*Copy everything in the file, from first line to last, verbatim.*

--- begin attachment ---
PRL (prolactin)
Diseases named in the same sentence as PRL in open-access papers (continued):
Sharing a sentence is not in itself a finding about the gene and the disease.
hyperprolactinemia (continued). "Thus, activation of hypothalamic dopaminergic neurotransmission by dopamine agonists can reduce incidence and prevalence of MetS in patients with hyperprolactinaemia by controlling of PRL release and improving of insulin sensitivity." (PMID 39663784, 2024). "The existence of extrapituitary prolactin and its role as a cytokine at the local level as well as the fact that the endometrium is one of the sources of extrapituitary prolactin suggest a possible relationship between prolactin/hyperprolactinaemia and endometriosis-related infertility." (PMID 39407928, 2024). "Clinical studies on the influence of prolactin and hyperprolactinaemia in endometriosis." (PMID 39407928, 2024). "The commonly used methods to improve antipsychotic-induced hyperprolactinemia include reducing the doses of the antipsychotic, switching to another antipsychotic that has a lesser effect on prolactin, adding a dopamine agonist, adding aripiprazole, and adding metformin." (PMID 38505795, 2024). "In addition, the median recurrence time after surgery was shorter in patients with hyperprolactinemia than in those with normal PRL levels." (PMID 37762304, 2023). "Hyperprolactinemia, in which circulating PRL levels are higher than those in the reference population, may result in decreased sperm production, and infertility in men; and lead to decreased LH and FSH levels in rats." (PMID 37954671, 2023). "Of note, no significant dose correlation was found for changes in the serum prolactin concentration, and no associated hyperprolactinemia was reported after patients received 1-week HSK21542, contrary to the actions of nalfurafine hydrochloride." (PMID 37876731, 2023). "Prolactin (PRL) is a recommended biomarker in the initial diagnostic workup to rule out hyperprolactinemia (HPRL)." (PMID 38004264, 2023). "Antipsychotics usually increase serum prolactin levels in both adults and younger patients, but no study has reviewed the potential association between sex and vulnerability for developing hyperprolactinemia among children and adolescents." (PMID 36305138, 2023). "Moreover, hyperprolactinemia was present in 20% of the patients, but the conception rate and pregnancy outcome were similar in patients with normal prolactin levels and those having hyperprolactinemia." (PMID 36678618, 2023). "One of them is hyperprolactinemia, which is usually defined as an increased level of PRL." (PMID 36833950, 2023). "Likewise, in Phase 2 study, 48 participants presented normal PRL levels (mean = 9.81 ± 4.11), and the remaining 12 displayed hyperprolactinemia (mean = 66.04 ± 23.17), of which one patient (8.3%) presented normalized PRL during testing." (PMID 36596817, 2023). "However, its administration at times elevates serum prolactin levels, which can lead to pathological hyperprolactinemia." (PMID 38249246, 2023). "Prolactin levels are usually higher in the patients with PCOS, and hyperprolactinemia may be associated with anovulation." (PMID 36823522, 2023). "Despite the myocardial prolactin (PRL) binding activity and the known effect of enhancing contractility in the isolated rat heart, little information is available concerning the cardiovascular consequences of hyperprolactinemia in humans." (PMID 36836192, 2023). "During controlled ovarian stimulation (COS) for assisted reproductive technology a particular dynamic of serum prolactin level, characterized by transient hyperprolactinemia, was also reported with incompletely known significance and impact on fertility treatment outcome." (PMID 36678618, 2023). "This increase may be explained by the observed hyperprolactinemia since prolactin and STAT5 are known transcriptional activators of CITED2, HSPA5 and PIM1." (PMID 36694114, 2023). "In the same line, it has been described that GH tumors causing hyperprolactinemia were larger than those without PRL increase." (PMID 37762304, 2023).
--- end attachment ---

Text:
PRL (prolactin)
Diseases named in the same sentence as PRL in open-access papers (continued):
Sharing a sentence is not in itself a finding about the gene and the disease.
hyperprolactinemia (continued). "Thus, activation of hypothalamic dopaminergic neurotransmission by dopamine agonists can reduce incidence and prevalence of MetS in patients with hyperprolactinaemia by controlling of PRL release and improving of insulin sensitivity." (PMID 39663784, 2024). "The existence of extrapituitary prolactin and its role as a cytokine at the local level as well as the fact that the endometrium is one of the sources of extrapituitary prolactin suggest a possible relationship between prolactin/hyperprolactinaemia and endometriosis-related infertility." (PMID 39407928, 2024). "Clinical studies on the influence of prolactin and hyperprolactinaemia in endometriosis." (PMID 39407928, 2024). "The commonly used methods to improve antipsychotic-induced hyperprolactinemia include reducing the doses of the antipsychotic, switching to another antipsychotic that has a lesser effect on prolactin, adding a dopamine agonist, adding aripiprazole, and adding metformin." (PMID 38505795, 2024). "In addition, the median recurrence time after surgery was shorter in patients with hyperprolactinemia than in those with normal PRL levels." (PMID 37762304, 2023). "Hyperprolactinemia, in which circulating PRL levels are higher than those in the reference population, may result in decreased sperm production, and infertility in men; and lead to decreased LH and FSH levels in rats." (PMID 37954671, 2023). "Of note, no significant dose correlation was found for changes in the serum prolactin concentration, and no associated hyperprolactinemia was reported after patients received 1-week HSK21542, contrary to the actions of nalfurafine hydrochloride." (PMID 37876731, 2023). "Prolactin (PRL) is a recommended biomarker in the initial diagnostic workup to rule out hyperprolactinemia (HPRL)." (PMID 38004264, 2023). "Antipsychotics usually increase serum prolactin levels in both adults and younger patients, but no study has reviewed the potential association between sex and vulnerability for developing hyperprolactinemia among children and adolescents." (PMID 36305138, 2023). "Moreover, hyperprolactinemia was present in 20% of the patients, but the conception rate and pregnancy outcome were similar in patients with normal prolactin levels and those having hyperprolactinemia." (PMID 36678618, 2023). "One of them is hyperprolactinemia, which is usually defined as an increased level of PRL." (PMID 36833950, 2023). "Likewise, in Phase 2 study, 48 participants presented normal PRL levels (mean = 9.81 ± 4.11), and the remaining 12 displayed hyperprolactinemia (mean = 66.04 ± 23.17), of which one patient (8.3%) presented normalized PRL during testing." (PMID 36596817, 2023). "However, its administration at times elevates serum prolactin levels, which can lead to pathological hyperprolactinemia." (PMID 38249246, 2023). "Prolactin levels are usually higher in the patients with PCOS, and hyperprolactinemia may be associated with anovulation." (PMID 36823522, 2023). "Despite the myocardial prolactin (PRL) binding activity and the known effect of enhancing contractility in the isolated rat heart, little information is available concerning the cardiovascular consequences of hyperprolactinemia in humans." (PMID 36836192, 2023). "During controlled ovarian stimulation (COS) for assisted reproductive technology a particular dynamic of serum prolactin level, characterized by transient hyperprolactinemia, was also reported with incompletely known significance and impact on fertility treatment outcome." (PMID 36678618, 2023). "This increase may be explained by the observed hyperprolactinemia since prolactin and STAT5 are known transcriptional activators of CITED2, HSPA5 and PIM1." (PMID 36694114, 2023). "In the same line, it has been described that GH tumors causing hyperprolactinemia were larger than those without PRL increase." (PMID 37762304, 2023).